Natan Levy
Natan Levy

A kinder anti-Israel boycott

The world got kinder just last month and you may have missed it in the usual fray.  A few  weeks back, the United Reform Church tabled one of those anti-Israel motions that anyone seriously involved in constructive Jewish-Christian relations has come to dread.  It was a perfect storm of bad theology and holier-than-thou politics urging the URC to  adopt the credo of the infamous “Inheritance of Abraham” report, containing lines such as: “The  promise to Abraham about land is fulfilled through the impact of Jesus, not by restoration of land to the Jewish people.” Ouch!  It called on  URC members  to   boycott   Israeli goods and people, which would, of course, give the Jewish state the dubious distinction of becoming  the singular nation under boycott by  that Church body.

I admit it, when I read the motion, I nearly cried.  For we have been here before haven’t with?  With the Methodists in 2010, The Iona Community in 2012,  The Church of Scotland in 2013, the Union of Welsh Independent Churches in 2015–and that’s only the Christian groups here in the UK, no need to mention America, or worse, Europe–and the outcome at each Church gathering   was  invariably the same.  The motion would pass, the Church would subsequently issue  a carefully worded statement pointing out that this boycott was  only about Israel and praying fervently  that the Anglo-Jewish community  could just  turn the other check and keep up the good interfaith relations despite a little pesky boycott of that Jewish State.

But that’s not what happened.  The URC voted down the worst elements of that  motion.  The URC decided that a complex, deeply contentious, and long entrenched issue like Israel and Palestine couldn’t be solved with an hour of hand-wringing on the assembly floor.  The URC called simply for peace, justice and renewed dialogue on all sides, and than backed up their words with a charge to their Mission Committee  to create  genuine  projects of engagement, both here and in the Holy Land, to resource good words with good actions.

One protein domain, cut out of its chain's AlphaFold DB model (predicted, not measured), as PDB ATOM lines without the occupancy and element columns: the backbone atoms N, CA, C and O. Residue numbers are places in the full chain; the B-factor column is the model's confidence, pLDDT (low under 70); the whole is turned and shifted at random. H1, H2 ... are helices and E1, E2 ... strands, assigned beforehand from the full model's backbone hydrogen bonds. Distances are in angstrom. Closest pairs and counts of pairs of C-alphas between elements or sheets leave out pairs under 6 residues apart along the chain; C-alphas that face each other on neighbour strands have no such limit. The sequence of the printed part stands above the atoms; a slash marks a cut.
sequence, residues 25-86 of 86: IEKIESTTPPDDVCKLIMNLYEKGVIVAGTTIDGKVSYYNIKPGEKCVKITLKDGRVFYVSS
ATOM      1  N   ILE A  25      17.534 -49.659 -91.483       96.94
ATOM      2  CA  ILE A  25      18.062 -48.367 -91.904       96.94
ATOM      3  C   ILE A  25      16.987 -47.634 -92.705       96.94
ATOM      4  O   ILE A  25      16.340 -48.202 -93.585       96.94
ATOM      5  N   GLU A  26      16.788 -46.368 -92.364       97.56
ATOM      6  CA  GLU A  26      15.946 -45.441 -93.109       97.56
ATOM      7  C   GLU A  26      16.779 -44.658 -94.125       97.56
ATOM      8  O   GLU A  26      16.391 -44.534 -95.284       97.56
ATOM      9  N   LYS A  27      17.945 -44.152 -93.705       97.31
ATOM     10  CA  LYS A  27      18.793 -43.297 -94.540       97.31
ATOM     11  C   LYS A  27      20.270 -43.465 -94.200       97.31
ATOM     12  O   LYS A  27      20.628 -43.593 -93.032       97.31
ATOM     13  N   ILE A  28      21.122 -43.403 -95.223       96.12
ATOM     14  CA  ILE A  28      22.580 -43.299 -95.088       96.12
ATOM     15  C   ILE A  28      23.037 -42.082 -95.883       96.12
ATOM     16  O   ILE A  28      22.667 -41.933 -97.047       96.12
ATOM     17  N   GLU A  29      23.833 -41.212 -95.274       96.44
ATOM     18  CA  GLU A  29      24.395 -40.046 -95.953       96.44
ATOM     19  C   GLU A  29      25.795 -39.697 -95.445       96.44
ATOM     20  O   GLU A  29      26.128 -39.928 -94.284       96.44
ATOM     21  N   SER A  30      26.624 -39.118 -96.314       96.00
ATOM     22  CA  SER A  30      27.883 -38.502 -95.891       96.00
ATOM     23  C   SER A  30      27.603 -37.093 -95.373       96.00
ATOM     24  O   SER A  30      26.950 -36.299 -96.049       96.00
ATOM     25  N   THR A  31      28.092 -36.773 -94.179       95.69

And of course, there was no story. The Board of Deputies issued  no strongly worded statement, the Jewish press  didn’t decry the rising tide of anti-Semitism, the pro-Israel groups sent  out  no letters to any editor.    But, we miss the still small voices of change at our peril.  Because a few key elements clicked into place to turn that URC debate on the Holy Land into something rather sane, and its worth exploring precisely what came together so finely.

It probably was not the high level meetings between the leadership on both sides.  Before each subsequent Church vote on Israel, the Board of Deputies would demand a meeting with that  Church’s power brokers.  The Board representatives would  invariably shout, the Christians would  invariably listen with listening faces, and the motions would pass just the same.  And it was probably not the venerable interfaith establishments that envision themselves as honest brokers in these situations.  These interfaith groups  do have their place (I even work for one of them!).  But these boycott motion are fomented in the deep down  grassroots, while the  interfaith organisations are busy with the gatekeepers .

So, what happened to shift the URC debate in such a positive direction?  Simple, a few rabbis found out about the motion and called up their local URC ministers for a chat.  “I just spoke with the reverend about my family in Israel,” one rabbi recalled of such a meeting, “I mentioned that a boycott against everything Israeli, felt like a boycott against some core part of myself and my community here in the UK, as well.”  It wasn’t loud, it wasn’t aggressive, just a few rabbis willing to share an open dialogue with  Church leaders who were willing to listen. And it seemed to work.

Every so often, someone will ask me what’s the  purpose of  all this interfaith work.  “I’m aiming to make my job obsolete,” I tell them.  That real, emotive, honest interfaith work about the issues that matter most to the Jewish community will become a  normative component of every rabbi’s job portfolio.  So  that walking across the road to speak to the local minister about Israel becomes  the given, rather than the aberration reserved for a threatening motion. And so to, that every Jewish primary school pupil  will  visit a mosque at least once before  their bar and bat mitzvah, and every shul in the UK hosts  one non-Jewish clergy on its  pulpit, at least once a  year.  Who knows, with less interfaith experts, and more interfaith Jews,  the world might just keep getting a bit kinder month by month.

About the Author
Rabbi Natan Levy is the Interfaith and Social Action Consultant
Related Topics
Related Posts